Wow. I uttered that word about one thousand times over this past weekend. Everywhere I looked, there was an upper rider, a four-star horse, or a breathtaking view as far as the eye could see.
This past weekend, eventers descended on Wellington for the $100,000 Wellington Eventing Showcase — which is only in its third year running. I arrived early on the morning of dressage and watched in awe as Boyd Martin, William Fox-Pitt, and Mark Todd were working quietly in the covered arena.
The grounds were quiet. Unlike Rolex, there were no crowds of people or ropes keeping me at bay. I was able to rest against the arena railing and watch (with my jaw hanging down to my ankles) as some of the best upper level riders in the world worked their horses effortlessly around the arena. Welcome Shadow looked in top form. William Fox-Pitt would occasionally ask Boyd’s advice about Steady Eddie (whom WFP was catch riding for the Showcase and is typically Boyd’s ride).
I wandered around the perfectly manicured grounds and was simply amazed by the attention to detail in both the facilities and the grounds. No blade of grass was out of place. Wonderful shopping and informational booths surrounded the facility.
When dressage started, there was a variety of popular music in the background of each rider’s test (which was great for non horsey-spectators!). I was able to stand right on the rail near the in-gate, catching glimpses of each rider and horse up close as they came ready to demonstrate their dressage skills and earn their piece of the $100,000.
The riders casually sat in the grandstands and were very accessible to the public. They seemed happy to answer questions from passers-by and everyone was in a great mood (how could you not be in 80 degrees in February?!). The warm-up rings were home to the riders, horses, grooms and coaches. I leaned on the rail and soaked in the information being handed out in last minute preparation. It was like auditing a clinic with all of the top riders in the world.
That afternoon, I attended a free and open to the public course walk held with Boyd Martin, William Fox-Pitt, and Mark Todd. The riders jokingly teased each other throughout the walk and gave insight into their approaches to each fence. Between fences, they would speak to each other, bouncing ideas of different approaches, striding, etc. It was an incredible opportunity to walk in the steps of Olympians out on one of the most beautiful cross country courses I’ve ever seen, even if it was a bit untraditional. At one challenging combination, Boyd joked to the crowd saying, “I’m glad I’m not riding William’s horse!” (which of course is Boyd Martin’s usual mount, Steady Eddie).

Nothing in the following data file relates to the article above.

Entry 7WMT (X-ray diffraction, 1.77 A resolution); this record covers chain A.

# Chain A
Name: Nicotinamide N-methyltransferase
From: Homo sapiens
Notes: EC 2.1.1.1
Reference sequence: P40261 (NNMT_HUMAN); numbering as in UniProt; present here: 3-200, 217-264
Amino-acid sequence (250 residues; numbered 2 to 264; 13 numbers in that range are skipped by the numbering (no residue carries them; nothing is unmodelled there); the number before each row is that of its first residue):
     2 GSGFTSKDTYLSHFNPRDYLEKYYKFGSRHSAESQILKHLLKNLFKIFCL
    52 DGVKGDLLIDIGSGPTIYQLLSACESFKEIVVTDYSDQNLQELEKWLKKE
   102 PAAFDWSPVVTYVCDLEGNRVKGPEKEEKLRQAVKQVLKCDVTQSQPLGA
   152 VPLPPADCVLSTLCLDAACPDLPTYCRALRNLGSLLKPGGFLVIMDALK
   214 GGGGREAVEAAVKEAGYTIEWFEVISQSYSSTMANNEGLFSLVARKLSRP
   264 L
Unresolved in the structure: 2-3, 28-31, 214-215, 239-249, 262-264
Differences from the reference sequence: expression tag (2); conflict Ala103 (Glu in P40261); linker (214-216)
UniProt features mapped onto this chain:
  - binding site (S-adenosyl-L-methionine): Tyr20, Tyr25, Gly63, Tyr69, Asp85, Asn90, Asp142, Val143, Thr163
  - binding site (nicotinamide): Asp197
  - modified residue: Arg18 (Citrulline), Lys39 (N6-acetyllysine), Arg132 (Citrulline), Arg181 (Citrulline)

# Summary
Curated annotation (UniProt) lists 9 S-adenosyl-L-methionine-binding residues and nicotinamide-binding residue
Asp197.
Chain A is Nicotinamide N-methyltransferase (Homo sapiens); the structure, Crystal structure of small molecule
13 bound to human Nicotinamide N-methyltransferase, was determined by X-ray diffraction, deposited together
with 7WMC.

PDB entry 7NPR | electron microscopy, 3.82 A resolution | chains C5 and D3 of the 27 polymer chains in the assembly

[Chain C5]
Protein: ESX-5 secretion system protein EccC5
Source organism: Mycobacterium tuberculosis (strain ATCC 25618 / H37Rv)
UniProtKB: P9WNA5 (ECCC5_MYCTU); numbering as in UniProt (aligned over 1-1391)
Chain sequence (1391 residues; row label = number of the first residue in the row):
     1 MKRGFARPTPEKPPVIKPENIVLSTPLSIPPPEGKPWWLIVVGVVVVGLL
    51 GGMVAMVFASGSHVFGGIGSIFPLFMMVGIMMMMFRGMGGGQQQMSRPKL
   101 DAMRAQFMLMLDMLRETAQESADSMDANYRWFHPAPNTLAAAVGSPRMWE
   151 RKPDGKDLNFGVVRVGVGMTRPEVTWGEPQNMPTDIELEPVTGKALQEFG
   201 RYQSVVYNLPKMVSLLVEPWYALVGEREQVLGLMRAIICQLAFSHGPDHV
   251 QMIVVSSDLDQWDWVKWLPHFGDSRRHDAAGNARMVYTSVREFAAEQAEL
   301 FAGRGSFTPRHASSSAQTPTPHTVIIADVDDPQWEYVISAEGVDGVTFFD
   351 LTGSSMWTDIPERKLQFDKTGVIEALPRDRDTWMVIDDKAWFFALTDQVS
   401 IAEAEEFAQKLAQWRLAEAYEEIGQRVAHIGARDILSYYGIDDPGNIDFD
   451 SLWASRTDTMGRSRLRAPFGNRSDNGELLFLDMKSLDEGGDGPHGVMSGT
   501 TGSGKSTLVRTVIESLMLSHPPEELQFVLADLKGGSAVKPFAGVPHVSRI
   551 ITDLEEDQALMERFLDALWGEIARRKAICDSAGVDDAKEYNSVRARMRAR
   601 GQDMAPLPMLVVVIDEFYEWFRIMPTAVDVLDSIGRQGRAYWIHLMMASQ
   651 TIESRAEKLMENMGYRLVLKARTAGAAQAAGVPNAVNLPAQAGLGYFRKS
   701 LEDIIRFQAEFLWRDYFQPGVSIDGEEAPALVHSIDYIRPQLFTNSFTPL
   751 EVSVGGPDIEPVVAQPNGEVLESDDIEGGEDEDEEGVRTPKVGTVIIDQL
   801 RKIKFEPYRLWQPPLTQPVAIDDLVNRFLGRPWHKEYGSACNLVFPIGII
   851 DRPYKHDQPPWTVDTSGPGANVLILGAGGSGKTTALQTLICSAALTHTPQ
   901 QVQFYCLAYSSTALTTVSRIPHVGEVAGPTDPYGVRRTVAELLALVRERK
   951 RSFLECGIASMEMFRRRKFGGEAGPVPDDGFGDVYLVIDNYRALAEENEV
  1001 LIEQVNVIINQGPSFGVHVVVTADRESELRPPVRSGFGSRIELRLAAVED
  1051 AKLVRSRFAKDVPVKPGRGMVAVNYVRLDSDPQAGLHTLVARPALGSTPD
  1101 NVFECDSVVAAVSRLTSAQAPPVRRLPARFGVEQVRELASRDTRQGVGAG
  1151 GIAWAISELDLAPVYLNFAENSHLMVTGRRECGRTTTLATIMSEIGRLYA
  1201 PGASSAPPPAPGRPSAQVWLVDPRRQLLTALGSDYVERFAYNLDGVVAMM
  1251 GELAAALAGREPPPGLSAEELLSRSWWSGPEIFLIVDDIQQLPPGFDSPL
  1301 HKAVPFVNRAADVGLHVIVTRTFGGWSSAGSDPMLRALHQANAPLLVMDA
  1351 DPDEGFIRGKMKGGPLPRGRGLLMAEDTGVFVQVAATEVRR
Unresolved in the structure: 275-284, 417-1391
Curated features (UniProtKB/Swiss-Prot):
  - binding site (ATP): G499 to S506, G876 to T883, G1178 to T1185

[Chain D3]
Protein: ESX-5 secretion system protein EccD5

On show jumping/cross country day, I arrived early and was pleased to find a very quiet show grounds. I again leaned on the arena railing and watched as Boyd Martin gave William Fox-Pitt another “lesson” on Steady Eddie. Everyone was in good spirits with show jumping set to start later in the morning. I wandered over to show jumping and watched as the top eventers walked their show jumping course. The course was a beautiful array of colors and decorations, with some of the riders remarking on the difficulty of the course.
Show jumping started at 10:30 a.m. and the stands filled up with spectators. Many were not eventers but were local equestrians, who came to see what the sport was all about. I spoke with several people who either rode dressage or hunter/jumpers and they were expressed the thrill they had in being able to see the eventers. “We don’t usually get to see anything like this,” they said.
Non-horsey fans also filled the stands, just happy to see the competition. Riders came up to find a seat and watch as fellow competitors navigated the course, watching to see how many strides or the lines they chose to take.
Cross country started at 1 p.m. By that point, the heat of the sun had set in and the temperature reached near 80 degrees. The cross country course was stunning on golf-course like polo grounds and appeared to look like a “go-kart race” as Boyd jokingly said (meaning that it would be quick and twisty without the long galloping hills as they traditionally encounter).
I stood at the start box (which was an arms-length from the competitors) and was able to watch each rider prep and count down to the start. From that point, I could see the majority of the course, which ran about four minutes long. Again, the grounds were filled with local horse lovers, all excited to see what eventing was all about.
At the end of cross country, Boyd proved to be the winner, for the third year in a row. A ribbon ceremony was held at the end and the public was invited to witness and gather around the riders as the received their placings. Boyd Martin stood at the top of the podium in first, Buck Davidson to his left in second, and Doug Payne to Boyd’s right in third.
Each rider was given a bottle of champagne, which they quickly opened and sprayed on each other. Following that, Buck, Doug, and William Fox-Pitt scooped up Boyd and swung him over to drop him in the water complex (Boyd pleaded and they put him down, but it was a great tease!). Photos were taken and checks were collected. Spectators filtered out and the riders returned to the barns to pack and head back to their winter homes.
Going to Wellington for the first time during the Eventing Showcase was a magical experience — one I will never forget. While I usually attend Rolex Kentucky each year and often groom for one of the riders (which is amazing in itself!), this was a much different experience and one I will return for each year. I hope to see more of my fellow eventers make the trip next year!